SONG/ARTIST PLAYLIST & AMOEBA SHOP LINK OF ALEX'S 100 GUITAR RIFFS (IN ORDER):


1 "Mr. Sandman"  Chet Atkins
2 "Folsom Prison Blues" Johnny Cash
3 "Words of Love"  Buddy Holly
4 "Johnny B Goode"  Chuck Berry
5 "Rumble"  Link Wray

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Hollywood Customer Trent Surprises Us with an Amazing Cake for our 10th Birthday

Posted by Amoebite, November 9, 2011 04:21pm | Post a Comment
Shortly before 3pm on November 9, 2011, a regular Amoeba Hollywood customer named Trent walked into the store bearing a white cake box. Inside were two cakes in the shape of a "1" and a "0" celebrating our 10th anniversary! Trent has worked for 20 years at Sweet Lady Jane bakery in Los Angeles and made the cakes himself. We were floored and totally blown away by this creative, unexpected, and delicious(!) gift.  

We had to take a few photos before it was devoured by our hungry staff. 

Trent with his cake

Cake close-up

Thanks Trent

Thanks for kicking off our birthday festivities with a sweet bang, Trent!

Cake's "Showroom of Compassion" Was Worth the Seven Year Wait

Posted by Billyjam, May 24, 2011 11:02pm | Post a Comment

Cake "Sick Of You" from the Sacramento band's current album Showroom of Compassion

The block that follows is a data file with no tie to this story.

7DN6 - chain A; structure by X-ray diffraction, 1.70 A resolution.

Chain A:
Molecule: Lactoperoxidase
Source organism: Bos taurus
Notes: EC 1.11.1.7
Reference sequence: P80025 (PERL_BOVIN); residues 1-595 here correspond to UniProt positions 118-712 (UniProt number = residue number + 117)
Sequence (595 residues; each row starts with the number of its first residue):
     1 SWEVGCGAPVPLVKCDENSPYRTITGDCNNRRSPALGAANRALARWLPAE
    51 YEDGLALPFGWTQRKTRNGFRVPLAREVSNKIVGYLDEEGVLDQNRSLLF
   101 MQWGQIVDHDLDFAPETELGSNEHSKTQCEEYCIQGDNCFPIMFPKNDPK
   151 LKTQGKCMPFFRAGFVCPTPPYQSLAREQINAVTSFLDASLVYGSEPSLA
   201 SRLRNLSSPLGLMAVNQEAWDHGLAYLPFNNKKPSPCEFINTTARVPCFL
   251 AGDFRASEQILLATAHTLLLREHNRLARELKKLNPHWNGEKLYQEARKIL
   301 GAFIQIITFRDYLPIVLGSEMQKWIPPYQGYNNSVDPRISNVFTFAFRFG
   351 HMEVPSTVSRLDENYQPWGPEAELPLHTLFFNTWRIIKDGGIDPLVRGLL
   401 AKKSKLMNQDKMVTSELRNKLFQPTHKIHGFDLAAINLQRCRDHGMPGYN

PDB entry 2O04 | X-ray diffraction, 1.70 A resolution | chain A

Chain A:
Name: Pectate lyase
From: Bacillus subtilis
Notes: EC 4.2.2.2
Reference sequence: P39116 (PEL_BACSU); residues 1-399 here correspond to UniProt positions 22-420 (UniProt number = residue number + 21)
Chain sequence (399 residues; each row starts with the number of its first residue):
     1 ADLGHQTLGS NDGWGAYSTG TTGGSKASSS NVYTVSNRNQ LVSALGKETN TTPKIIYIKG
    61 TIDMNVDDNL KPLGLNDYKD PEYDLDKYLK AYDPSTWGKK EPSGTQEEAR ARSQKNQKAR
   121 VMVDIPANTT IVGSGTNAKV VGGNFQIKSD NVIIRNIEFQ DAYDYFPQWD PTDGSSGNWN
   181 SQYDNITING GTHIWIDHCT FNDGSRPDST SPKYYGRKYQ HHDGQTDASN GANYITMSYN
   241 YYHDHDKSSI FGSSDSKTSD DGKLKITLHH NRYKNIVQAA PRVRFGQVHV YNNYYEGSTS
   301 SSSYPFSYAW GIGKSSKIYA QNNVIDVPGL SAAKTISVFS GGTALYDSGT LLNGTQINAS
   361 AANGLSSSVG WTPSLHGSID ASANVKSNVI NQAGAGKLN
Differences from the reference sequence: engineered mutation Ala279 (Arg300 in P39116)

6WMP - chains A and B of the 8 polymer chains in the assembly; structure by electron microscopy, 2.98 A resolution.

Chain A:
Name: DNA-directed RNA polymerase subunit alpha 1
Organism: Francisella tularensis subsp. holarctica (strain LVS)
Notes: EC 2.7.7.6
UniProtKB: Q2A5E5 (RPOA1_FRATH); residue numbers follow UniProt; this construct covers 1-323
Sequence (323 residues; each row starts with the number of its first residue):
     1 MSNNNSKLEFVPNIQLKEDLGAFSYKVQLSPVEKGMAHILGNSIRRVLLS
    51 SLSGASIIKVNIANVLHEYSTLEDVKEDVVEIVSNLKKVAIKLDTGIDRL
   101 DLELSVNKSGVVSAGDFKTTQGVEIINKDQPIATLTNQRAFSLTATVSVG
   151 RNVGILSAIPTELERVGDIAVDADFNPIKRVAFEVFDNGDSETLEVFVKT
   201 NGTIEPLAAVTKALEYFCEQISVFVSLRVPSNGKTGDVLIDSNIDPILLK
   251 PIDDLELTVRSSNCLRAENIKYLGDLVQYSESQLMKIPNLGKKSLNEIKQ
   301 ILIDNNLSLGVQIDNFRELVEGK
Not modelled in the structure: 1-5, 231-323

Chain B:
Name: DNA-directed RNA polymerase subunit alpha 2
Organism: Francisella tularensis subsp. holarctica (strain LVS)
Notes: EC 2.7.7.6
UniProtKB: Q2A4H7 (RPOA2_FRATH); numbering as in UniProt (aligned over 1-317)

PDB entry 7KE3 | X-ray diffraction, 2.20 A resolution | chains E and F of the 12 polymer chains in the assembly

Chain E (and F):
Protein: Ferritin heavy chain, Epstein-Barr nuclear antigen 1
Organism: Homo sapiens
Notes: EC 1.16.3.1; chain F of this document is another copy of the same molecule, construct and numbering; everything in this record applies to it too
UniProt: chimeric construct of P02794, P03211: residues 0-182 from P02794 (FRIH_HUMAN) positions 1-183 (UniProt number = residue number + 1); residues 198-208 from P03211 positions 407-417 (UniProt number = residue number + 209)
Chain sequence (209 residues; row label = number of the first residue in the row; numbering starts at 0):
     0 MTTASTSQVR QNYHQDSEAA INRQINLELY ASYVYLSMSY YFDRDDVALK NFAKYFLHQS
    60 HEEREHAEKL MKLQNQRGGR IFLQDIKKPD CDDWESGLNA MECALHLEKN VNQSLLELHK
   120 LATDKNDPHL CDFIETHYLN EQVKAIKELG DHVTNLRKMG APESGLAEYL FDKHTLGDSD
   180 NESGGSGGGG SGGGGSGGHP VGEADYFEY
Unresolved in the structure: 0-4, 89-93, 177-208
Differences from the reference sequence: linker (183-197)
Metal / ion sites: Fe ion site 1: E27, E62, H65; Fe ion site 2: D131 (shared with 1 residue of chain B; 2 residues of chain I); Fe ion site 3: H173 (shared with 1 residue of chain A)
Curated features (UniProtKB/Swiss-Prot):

I'm a little late in getting round to fully listening to Cake's newest album, Showroom of Compassion on Upbeat Records, which was released back at the beginning of this year, and can't believe I waited this long to listen to this LP. Wow! What a really great album it is -- one that deservedly went to number one on the Billboard Top 200 chart upon its release back in mid January. But chart positions have really never been something that this unique, longtime, Sacramento-based alternative rock band has ever been obsessed with -- far from it. Since Cake formed in the early nineties they have always done things their own way and always gone at their own pace, placing the music they create before everything else...Hence the long 7 year wait for this sixth studio album.

This album, which is completely self-produced, transcends its "alt rock" tag since it boasts so much more than the stereotypical alt-rock outfit. But, to me, what makes this album and Cake themselves so great is their passion for the music and the fact that first and foremost they make the music for themselves. As the band's lead vocalist/songwriter & multi-instrumentalist John McCrea says in the interview piece below: "We hope people like it. But if they don't, it's ok because we like it." And right there, that is the key to any good art!


Cake interview about
Showroom of Compassion